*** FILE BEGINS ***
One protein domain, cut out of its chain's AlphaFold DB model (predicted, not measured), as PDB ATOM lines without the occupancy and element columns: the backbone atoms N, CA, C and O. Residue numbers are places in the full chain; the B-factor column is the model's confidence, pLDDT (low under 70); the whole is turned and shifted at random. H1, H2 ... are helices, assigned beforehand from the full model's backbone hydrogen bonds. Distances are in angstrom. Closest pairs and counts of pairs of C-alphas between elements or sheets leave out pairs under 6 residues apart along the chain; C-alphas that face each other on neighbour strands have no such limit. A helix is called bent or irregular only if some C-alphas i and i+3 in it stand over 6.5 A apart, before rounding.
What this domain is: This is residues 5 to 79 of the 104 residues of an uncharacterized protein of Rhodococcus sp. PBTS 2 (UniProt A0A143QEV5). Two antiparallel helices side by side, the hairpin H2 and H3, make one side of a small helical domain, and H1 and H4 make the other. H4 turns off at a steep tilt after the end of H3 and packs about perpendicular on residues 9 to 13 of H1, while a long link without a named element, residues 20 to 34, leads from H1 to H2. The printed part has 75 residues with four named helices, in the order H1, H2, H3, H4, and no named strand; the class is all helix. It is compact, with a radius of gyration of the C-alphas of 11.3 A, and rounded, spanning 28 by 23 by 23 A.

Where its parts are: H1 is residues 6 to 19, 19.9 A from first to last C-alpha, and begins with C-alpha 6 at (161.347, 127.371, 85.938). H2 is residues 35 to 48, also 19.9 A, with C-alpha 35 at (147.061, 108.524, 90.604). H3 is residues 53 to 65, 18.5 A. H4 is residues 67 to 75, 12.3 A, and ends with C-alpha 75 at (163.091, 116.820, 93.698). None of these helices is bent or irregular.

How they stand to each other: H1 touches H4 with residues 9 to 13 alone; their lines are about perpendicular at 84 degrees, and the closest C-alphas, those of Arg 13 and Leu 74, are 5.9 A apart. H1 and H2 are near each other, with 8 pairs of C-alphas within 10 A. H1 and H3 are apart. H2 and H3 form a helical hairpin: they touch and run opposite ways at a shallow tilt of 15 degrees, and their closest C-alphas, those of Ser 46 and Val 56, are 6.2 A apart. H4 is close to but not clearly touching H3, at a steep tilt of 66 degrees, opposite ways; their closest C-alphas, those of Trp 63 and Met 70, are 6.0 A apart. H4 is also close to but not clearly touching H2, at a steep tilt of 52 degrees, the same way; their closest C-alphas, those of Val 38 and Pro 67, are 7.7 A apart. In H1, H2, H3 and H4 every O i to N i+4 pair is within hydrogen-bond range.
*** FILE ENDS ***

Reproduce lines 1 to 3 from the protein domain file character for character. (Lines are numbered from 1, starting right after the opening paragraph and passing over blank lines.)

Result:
What this domain is: This is residues 5 to 79 of the 104 residues of an uncharacterized protein of Rhodococcus sp. PBTS 2 (UniProt A0A143QEV5). Two antiparallel helices side by side, the hairpin H2 and H3, make one side of a small helical domain, and H1 and H4 make the other. H4 turns off at a steep tilt after the end of H3 and packs about perpendicular on residues 9 to 13 of H1, while a long link without a named element, residues 20 to 34, leads from H1 to H2. The printed part has 75 residues with four named helices, in the order H1, H2, H3, H4, and no named strand; the class is all helix. It is compact, with a radius of gyration of the C-alphas of 11.3 A, and rounded, spanning 28 by 23 by 23 A.

Where its parts are: H1 is residues 6 to 19, 19.9 A from first to last C-alpha, and begins with C-alpha 6 at (161.347, 127.371, 85.938). H2 is residues 35 to 48, also 19.9 A, with C-alpha 35 at (147.061, 108.524, 90.604). H3 is residues 53 to 65, 18.5 A. H4 is residues 67 to 75, 12.3 A, and ends with C-alpha 75 at (163.091, 116.820, 93.698). None of these helices is bent or irregular.

How they stand to each other: H1 touches H4 with residues 9 to 13 alone; their lines are about perpendicular at 84 degrees, and the closest C-alphas, those of Arg 13 and Leu 74, are 5.9 A apart. H1 and H2 are near each other, with 8 pairs of C-alphas within 10 A. H1 and H3 are apart. H2 and H3 form a helical hairpin: they touch and run opposite ways at a shallow tilt of 15 degrees, and their closest C-alphas, those of Ser 46 and Val 56, are 6.2 A apart. H4 is close to but not clearly touching H3, at a steep tilt of 66 degrees, opposite ways; their closest C-alphas, those of Trp 63 and Met 70, are 6.0 A apart. H4 is also close to but not clearly touching H2, at a steep tilt of 52 degrees, the same way; their closest C-alphas, those of Val 38 and Pro 67, are 7.7 A apart. In H1, H2, H3 and H4 every O i to N i+4 pair is within hydrogen-bond range.